Martha Brockenbrough
Gordon Meyer
Dr. Boli
Serif of Nottingblog
Joe Brainard's Pyjamas
Ironic Sans
Brian Sibley's Blog
Abecedarian personal effects of 'a mad genius'
A Turkish Delight of musings on languages, deflations of metaphysics, vauntings of arcana, and great visual humor.
Puzzles and Games

February 26, 2017 (permalink)

Can you read her face to determine the strength of the hand she was dealt?  From Hunter College's Wistarion yearbook, 1962.
Tumblr Twitter Facebook Google+ Pinterest

February 22, 2017 (permalink)

Here's a precursor to Sudoku, from Jugend, 1912.  Can you fill in the rest of the numbers properly?  Here's the solution, in black text on a black background [highlight to view]:  (reading left to right, top to bottom).
Tumblr Twitter Facebook Google+ Pinterest

February 20, 2017 (permalink)

Water dominoes are played much like regular dominoes, though the rules are more fluid.  From Mocca, 1935.
Tumblr Twitter Facebook Google+ Pinterest

February 11, 2017 (permalink)

Can you guess the visual pun here?  The answer is in black text on a black background; highlight to view:  From Cartoons Magazine, 1919.
Tumblr Twitter Facebook Google+ Pinterest

February 4, 2017 (permalink)

Here's a yew at the center of a labyrinth (Cassell's, 1896), but recall that "You [like the yew] are at the center of the maze" (Howard A. Sherman, The First Mile, 2005).

Tumblr Twitter Facebook Google+ Pinterest

January 30, 2017 (permalink)

Tumblr Twitter Facebook Google+ Pinterest

November 9, 2016 (permalink)

This is a fairly easy visual puzzle that inexplicably doubled as an ad for coffee, c. 1890.

Tumblr Twitter Facebook Google+ Pinterest

October 28, 2016 (permalink)

An initial reaction to our puzzler This Book is a Cactus by Bob Neale, author of This Is Not a Book: "One very sneaky treatise.  Actually, it is blatantly intellectual as much as it is absurd.  And I even wonder if it is a guide to spiritual meditation.  But I have a way to go with it to come to any conclusion.  Right now, I just know that there is a hell of a lot more in it than I can comprehend."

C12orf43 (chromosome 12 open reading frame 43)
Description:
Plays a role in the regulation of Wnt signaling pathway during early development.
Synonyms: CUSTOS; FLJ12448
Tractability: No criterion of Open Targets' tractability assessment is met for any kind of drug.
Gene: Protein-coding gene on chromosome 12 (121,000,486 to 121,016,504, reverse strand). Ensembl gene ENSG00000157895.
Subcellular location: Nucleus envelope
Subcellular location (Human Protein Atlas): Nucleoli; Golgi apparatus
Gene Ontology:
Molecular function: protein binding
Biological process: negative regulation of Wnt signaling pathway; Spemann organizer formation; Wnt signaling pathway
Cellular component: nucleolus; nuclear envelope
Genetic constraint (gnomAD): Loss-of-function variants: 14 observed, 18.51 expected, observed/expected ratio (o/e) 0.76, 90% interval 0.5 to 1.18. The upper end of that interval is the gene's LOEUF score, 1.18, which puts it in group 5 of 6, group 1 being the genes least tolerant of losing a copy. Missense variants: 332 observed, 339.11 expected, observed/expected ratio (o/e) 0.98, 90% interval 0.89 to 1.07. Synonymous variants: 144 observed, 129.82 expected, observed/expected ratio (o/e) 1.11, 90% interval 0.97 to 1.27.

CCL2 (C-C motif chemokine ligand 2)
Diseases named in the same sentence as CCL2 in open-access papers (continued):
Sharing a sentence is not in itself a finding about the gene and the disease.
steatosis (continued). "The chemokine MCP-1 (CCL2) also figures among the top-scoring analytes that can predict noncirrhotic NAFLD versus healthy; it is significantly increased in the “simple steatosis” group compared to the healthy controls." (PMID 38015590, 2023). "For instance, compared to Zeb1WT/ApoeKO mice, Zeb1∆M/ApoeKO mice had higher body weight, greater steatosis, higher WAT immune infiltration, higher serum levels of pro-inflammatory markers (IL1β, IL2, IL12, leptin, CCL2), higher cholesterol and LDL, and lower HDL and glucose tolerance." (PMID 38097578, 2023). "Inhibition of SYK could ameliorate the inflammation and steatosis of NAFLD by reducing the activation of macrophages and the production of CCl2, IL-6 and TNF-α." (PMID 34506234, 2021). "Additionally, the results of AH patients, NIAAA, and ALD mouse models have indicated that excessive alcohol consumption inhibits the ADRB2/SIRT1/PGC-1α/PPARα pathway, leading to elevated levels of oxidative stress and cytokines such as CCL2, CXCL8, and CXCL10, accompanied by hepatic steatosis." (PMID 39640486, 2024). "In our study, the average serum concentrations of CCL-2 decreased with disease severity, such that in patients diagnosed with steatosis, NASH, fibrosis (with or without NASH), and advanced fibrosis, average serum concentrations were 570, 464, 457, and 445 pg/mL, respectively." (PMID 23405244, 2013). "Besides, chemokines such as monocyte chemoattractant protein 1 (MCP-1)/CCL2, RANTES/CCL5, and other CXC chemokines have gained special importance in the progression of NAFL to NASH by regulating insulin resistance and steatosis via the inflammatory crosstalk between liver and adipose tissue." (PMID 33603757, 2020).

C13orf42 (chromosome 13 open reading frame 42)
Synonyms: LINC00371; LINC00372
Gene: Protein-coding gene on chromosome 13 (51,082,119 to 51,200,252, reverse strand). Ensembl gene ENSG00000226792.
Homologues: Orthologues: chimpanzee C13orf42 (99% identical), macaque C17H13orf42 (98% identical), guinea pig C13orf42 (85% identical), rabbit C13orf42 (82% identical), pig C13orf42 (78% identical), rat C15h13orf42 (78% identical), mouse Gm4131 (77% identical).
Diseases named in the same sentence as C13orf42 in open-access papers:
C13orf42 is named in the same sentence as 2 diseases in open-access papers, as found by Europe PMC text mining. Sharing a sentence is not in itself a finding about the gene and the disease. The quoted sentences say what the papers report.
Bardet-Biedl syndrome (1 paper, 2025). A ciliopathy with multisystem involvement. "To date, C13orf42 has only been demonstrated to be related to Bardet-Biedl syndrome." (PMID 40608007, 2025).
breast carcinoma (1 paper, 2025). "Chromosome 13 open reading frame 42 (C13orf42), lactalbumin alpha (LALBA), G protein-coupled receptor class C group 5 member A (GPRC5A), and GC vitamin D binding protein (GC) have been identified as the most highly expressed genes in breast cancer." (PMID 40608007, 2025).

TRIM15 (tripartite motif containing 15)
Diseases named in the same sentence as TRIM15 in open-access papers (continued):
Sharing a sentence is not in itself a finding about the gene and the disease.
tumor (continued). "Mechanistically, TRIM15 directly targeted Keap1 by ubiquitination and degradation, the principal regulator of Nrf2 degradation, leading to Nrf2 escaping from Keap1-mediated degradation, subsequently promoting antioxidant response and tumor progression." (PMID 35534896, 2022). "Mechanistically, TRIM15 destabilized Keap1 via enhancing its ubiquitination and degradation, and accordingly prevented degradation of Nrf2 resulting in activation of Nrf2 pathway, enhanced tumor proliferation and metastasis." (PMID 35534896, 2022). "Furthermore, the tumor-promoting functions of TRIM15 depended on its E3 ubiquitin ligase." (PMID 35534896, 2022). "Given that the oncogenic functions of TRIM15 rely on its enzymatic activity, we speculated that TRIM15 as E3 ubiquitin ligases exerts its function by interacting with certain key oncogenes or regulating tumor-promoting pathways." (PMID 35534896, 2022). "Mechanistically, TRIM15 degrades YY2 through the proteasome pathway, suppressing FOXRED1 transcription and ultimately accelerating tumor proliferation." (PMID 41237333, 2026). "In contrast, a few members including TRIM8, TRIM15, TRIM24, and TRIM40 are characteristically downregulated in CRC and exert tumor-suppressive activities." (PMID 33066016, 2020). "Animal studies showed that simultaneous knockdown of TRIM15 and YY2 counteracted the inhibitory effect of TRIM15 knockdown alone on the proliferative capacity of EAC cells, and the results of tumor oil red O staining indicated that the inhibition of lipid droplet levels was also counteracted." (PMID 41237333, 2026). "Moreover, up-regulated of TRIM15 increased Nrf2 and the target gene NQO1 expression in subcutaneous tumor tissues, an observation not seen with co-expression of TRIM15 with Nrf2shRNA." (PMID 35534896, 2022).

Tumblr Twitter Facebook Google+ Pinterest

October 17, 2016 (permalink)

We were delighted by this 5-star review of our own This Book is a Cactus:
The enjoyably surreal experience of reading a book that is in process of being a cactus
This Book is a Cactus is something quite unique. A friend recommended it to me, and as I have coworkers that I enjoy discussing interesting books and puzzles with, I picked up a copy and did not regret it.

For those wondering about the format of the book, since the description mentions a 'virtual game board', the most similar concept (familiar to most people who grew up in the US after the 1970s) would be a 'choose your own adventure' book with more puzzles (not the content, only as a format reference).

Initially, my interest in the book was in the overall concept and the puzzles, but quickly I found myself drawn to the prose. It may be a matter of personal taste, but from my perspective the writing and pacing of this book is brilliant. For something that is broken up by decision trees and puzzles, the vignettes and more narrative text joining things together flow incredibly well, but strangely work well as discrete passages. It’s fairly difficult to describe, but it can work as a semi-long form experience, and also as series of short entries (similar to a chapbook of poems) that although are not always dependently connected to the next section of text, did keep propelling me forward. I would read a few (more than I had planned to) ‘pages’ or ‘make a few decisions’ each night before sleep and it would put a healthy amount of strangeness into my subconscious.

As a game, I’m not convinced that there is much ‘replay’ value in the book after you have encountered each of the pages or puzzles in a few different orders. As a mix of narrative and puzzles, replay value is largely irrelevant for the genre. As a work of art, ‘This Book is a Cactus’ is a real achievement. Aesthetically, this needs to be a physical book and the excellent illustrations accompanying the text fit perfectly. Conley’s writing has a unique tone that can mix warm humor, surrealism, literate references, with a touch of gray metaphysical and esoteric mystery. If I can employ a less-literary comparison, the feeling I was struck with when reading much of this book, was similar to viewing the first scene in episode 8 of Twin Peaks. It doesn’t shift into the wacky or caustic styles of some other texts dealing with the esoteric. ‘This Book is a Cactus’ employs a calm wit, for a warm mystery, in a foggy, endless bookshelf that might be a greenhouse or more.